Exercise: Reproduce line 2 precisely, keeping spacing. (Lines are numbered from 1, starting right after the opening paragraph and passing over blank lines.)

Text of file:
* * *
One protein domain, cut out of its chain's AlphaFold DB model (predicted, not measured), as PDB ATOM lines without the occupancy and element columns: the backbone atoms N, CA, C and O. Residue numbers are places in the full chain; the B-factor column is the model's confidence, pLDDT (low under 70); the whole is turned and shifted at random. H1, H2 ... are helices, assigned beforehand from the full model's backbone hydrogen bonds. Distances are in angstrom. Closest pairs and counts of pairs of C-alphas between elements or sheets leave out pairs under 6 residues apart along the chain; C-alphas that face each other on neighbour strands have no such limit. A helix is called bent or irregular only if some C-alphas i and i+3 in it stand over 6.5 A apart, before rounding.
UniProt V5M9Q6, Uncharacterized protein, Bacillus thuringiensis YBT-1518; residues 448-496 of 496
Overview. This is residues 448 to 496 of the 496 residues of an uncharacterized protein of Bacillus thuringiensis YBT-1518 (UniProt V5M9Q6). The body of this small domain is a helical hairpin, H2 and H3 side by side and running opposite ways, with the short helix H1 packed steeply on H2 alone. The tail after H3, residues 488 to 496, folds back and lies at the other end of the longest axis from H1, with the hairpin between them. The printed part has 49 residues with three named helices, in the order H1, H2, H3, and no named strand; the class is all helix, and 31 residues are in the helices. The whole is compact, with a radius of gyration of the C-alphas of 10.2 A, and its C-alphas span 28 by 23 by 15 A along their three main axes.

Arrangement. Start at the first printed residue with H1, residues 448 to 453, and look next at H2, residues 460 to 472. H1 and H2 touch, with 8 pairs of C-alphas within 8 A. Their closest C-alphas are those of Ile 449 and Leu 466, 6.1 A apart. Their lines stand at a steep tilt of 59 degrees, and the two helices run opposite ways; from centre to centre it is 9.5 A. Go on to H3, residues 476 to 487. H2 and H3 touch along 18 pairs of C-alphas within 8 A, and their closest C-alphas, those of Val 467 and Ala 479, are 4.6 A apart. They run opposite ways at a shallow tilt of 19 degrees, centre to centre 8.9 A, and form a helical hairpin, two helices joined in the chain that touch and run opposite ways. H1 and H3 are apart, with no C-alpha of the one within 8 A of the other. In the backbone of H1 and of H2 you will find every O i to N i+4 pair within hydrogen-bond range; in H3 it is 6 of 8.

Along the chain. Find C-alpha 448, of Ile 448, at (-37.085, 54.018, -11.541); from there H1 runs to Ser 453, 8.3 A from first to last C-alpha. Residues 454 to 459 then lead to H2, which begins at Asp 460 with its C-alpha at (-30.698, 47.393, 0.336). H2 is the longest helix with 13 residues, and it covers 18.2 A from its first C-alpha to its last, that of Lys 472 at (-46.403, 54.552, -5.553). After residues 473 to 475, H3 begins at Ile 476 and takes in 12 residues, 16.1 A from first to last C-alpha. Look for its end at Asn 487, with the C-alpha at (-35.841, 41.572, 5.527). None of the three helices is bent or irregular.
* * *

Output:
Overview. This is residues 448 to 496 of the 496 residues of an uncharacterized protein of Bacillus thuringiensis YBT-1518 (UniProt V5M9Q6). The body of this small domain is a helical hairpin, H2 and H3 side by side and running opposite ways, with the short helix H1 packed steeply on H2 alone. The tail after H3, residues 488 to 496, folds back and lies at the other end of the longest axis from H1, with the hairpin between them. The printed part has 49 residues with three named helices, in the order H1, H2, H3, and no named strand; the class is all helix, and 31 residues are in the helices. The whole is compact, with a radius of gyration of the C-alphas of 10.2 A, and its C-alphas span 28 by 23 by 15 A along their three main axes.